Gehm H and others. Resveratrol, a polyphenolic compound found in grapes and wine, is an agonist for the estrogen receptor. Proceedings of the National Academy of Sciences U.S.A. 94:557-562, 1997.
Sanders TH, McMichael RW. Occurrence of resveratrol in edible peanuts. Presentation, American Oil Chemists Society, Las Vegas, Nevada, 1998. Discussed in Peanuts contain significant amount of plant compound that may prevent risk of heart disease and cancer, a news release from The Peanut Institute, Sept 8, 1998.
Chanvitayapongs S, Draczynska-Lusiak B, Sun AY. Amelioration of oxidative stress by antioxidants and resveratrol in PC12 cells. Neuroreport 8:1499-1502, 1997.
Belguendouz L, Fremont L, Gozzelino MT. Interaction of transresveratrol with plasma lipoproteins. Biochemical Pharmacology 55:811-816, 1998.

Rotondo S and others. Effect of trans-resveratrol, a natural polyphenolic compound, on human polymorphonuclear leukocyte function. British Journal of Pharmacology 123:1691-1699, 1998.
Frankel EN, Waterhouse AL, Kinsella JE. Inhibition of human LDL oxidation by resveratrol. Lancet 341:1103-1104, 1993.
Clement MV and others. Chemopreventive agent resveratrol, a natural product derived from grapes, triggers CD95 signaling-dependent apoptosis in human tumor cells. Blood 92:996-1002, 1998.
Fontecave M and others. Resveratrol, a remarkable inhibitor of ribonucleotide reductase. FEBS Letters 421:277-279, 1998.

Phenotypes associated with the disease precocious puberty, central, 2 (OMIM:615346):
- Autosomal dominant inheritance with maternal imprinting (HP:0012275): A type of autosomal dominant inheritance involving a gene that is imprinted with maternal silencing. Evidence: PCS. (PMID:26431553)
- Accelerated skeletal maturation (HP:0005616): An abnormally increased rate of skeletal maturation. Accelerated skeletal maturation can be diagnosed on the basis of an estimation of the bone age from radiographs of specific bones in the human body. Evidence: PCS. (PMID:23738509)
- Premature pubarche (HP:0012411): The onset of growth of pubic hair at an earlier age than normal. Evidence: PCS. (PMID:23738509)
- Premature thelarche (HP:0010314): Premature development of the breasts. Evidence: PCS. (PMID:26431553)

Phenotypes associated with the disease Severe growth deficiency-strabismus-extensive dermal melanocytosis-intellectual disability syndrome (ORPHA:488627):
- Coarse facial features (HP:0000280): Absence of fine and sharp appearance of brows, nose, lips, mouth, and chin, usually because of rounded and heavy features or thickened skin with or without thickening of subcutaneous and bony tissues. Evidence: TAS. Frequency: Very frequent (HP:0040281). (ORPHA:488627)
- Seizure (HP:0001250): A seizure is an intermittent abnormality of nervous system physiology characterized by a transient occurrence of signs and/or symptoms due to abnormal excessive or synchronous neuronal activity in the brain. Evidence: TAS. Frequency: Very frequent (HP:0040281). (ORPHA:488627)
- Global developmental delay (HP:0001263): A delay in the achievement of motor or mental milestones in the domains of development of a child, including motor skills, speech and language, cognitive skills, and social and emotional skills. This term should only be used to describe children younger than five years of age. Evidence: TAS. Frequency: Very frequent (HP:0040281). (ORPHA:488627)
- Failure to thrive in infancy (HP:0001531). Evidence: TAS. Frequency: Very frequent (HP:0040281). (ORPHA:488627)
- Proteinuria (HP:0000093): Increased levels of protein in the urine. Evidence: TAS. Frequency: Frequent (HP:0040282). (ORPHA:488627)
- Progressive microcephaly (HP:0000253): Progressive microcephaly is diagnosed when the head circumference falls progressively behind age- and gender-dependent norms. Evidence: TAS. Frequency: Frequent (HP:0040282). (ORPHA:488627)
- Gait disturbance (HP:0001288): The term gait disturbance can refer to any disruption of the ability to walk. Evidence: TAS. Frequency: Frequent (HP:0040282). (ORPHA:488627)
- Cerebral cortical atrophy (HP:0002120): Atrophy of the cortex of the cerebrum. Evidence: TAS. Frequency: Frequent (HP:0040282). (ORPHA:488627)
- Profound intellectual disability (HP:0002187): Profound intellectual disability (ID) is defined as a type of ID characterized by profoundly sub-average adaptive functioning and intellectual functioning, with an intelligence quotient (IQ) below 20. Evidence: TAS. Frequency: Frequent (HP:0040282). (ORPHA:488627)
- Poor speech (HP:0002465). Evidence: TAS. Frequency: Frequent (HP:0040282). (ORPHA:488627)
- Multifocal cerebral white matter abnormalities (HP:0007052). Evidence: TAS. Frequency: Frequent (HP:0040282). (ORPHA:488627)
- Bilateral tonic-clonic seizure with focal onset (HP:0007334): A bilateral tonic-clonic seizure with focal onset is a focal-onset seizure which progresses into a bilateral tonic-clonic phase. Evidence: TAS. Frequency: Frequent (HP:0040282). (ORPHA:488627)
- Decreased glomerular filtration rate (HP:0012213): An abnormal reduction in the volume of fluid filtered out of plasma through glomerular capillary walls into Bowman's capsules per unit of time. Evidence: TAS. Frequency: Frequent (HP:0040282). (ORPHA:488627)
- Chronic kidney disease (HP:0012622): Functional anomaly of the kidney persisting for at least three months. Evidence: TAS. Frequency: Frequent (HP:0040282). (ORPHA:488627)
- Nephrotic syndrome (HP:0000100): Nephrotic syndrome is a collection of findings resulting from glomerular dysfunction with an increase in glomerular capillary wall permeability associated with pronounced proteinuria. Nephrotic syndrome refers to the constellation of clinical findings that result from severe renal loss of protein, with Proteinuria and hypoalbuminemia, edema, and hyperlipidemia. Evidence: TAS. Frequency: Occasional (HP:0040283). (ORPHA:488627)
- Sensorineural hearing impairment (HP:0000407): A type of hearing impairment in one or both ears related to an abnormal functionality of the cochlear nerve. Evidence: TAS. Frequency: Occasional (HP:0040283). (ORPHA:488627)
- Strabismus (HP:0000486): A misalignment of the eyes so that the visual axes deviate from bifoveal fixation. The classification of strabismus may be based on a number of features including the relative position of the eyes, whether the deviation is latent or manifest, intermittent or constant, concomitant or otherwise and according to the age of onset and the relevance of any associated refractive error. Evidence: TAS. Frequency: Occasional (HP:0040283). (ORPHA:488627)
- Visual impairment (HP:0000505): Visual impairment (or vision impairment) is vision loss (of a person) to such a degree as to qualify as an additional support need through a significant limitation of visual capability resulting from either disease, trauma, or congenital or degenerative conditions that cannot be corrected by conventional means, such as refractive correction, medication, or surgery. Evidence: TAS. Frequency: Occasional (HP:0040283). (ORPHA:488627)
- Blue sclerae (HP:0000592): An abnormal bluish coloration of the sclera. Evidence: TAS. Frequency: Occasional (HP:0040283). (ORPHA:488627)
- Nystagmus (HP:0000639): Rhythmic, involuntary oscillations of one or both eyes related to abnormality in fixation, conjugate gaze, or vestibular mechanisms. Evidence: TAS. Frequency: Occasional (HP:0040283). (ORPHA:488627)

Bertelli AA and others. Evaluation of kinetic parameters of natural phytoalexin in resveratrol orally administered in wine to rats. Drugs under Experimental and Clinical Research 24:51-55, 1998.
Bertelli A and others. Plasma and tissue resveratrol concentrations and pharmacological activity. Drugs under Experimental and Clinical Research 24:133-138, 1998.

Each capsule contains 585 mg
100 ppm Trans Resveratrol
92% polyphenols - 15% procyanidins
One of the highest ORAC Factors - 17.000 µ moles
(ORAC = Oxygen Radical Absorption (or Absorbance) Capacity is an assay that measures the antioxidant activity of a substance. That is, it quantifies the degree and length of time it takes to inhibit the action of an oxidizing agent - specifically oxygen radicals - known to cause damage to the delicate machinery of living cells. Substances assayed can include natural products such as fruits and vegetables, beverages, supplements, plasma, serum, and urine. Antioxidants 'sponge up' or remove free radicals.)
The French Paradox
Where does Resveratrol come from?
Areas where Resveratrol has shown to be effective.
Alzheimer's disease Effects
Cancer-Related Effects
Cardiovascular Effects
References

Resvera-Vitis is only available from Seariver Corp - Miami. e-mail contact - Visit the Sea River Corp site